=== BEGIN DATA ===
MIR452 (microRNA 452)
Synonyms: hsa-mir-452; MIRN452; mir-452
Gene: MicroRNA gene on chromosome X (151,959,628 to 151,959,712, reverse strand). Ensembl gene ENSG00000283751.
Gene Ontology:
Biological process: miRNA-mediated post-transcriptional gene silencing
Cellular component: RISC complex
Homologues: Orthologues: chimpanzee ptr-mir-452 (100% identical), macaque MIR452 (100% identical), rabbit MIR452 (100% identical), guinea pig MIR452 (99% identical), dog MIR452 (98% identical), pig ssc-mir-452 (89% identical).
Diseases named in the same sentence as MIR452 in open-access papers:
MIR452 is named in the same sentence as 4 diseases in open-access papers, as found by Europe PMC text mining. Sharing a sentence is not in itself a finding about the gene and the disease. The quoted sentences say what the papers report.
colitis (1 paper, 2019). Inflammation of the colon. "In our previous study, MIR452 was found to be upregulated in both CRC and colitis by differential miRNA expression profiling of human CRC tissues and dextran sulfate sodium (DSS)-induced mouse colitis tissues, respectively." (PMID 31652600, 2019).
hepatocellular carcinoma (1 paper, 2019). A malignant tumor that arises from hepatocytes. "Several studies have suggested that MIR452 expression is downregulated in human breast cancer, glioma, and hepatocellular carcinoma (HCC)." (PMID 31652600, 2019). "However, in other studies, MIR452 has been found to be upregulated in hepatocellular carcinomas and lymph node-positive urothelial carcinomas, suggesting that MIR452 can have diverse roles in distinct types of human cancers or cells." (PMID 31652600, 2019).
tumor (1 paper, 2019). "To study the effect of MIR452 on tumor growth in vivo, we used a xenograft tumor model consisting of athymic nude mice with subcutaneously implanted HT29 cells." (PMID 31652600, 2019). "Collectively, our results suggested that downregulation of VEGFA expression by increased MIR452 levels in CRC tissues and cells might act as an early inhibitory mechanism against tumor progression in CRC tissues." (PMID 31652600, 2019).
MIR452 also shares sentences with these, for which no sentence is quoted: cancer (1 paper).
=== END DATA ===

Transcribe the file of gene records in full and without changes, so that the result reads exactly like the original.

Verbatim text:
MIR452 (microRNA 452)
Synonyms: hsa-mir-452; MIRN452; mir-452
Gene: MicroRNA gene on chromosome X (151,959,628 to 151,959,712, reverse strand). Ensembl gene ENSG00000283751.
Gene Ontology:
Biological process: miRNA-mediated post-transcriptional gene silencing
Cellular component: RISC complex
Homologues: Orthologues: chimpanzee ptr-mir-452 (100% identical), macaque MIR452 (100% identical), rabbit MIR452 (100% identical), guinea pig MIR452 (99% identical), dog MIR452 (98% identical), pig ssc-mir-452 (89% identical).
Diseases named in the same sentence as MIR452 in open-access papers:
MIR452 is named in the same sentence as 4 diseases in open-access papers, as found by Europe PMC text mining. Sharing a sentence is not in itself a finding about the gene and the disease. The quoted sentences say what the papers report.
colitis (1 paper, 2019). Inflammation of the colon. "In our previous study, MIR452 was found to be upregulated in both CRC and colitis by differential miRNA expression profiling of human CRC tissues and dextran sulfate sodium (DSS)-induced mouse colitis tissues, respectively." (PMID 31652600, 2019).
hepatocellular carcinoma (1 paper, 2019). A malignant tumor that arises from hepatocytes. "Several studies have suggested that MIR452 expression is downregulated in human breast cancer, glioma, and hepatocellular carcinoma (HCC)." (PMID 31652600, 2019). "However, in other studies, MIR452 has been found to be upregulated in hepatocellular carcinomas and lymph node-positive urothelial carcinomas, suggesting that MIR452 can have diverse roles in distinct types of human cancers or cells." (PMID 31652600, 2019).
tumor (1 paper, 2019). "To study the effect of MIR452 on tumor growth in vivo, we used a xenograft tumor model consisting of athymic nude mice with subcutaneously implanted HT29 cells." (PMID 31652600, 2019). "Collectively, our results suggested that downregulation of VEGFA expression by increased MIR452 levels in CRC tissues and cells might act as an early inhibitory mechanism against tumor progression in CRC tissues." (PMID 31652600, 2019).
MIR452 also shares sentences with these, for which no sentence is quoted: cancer (1 paper).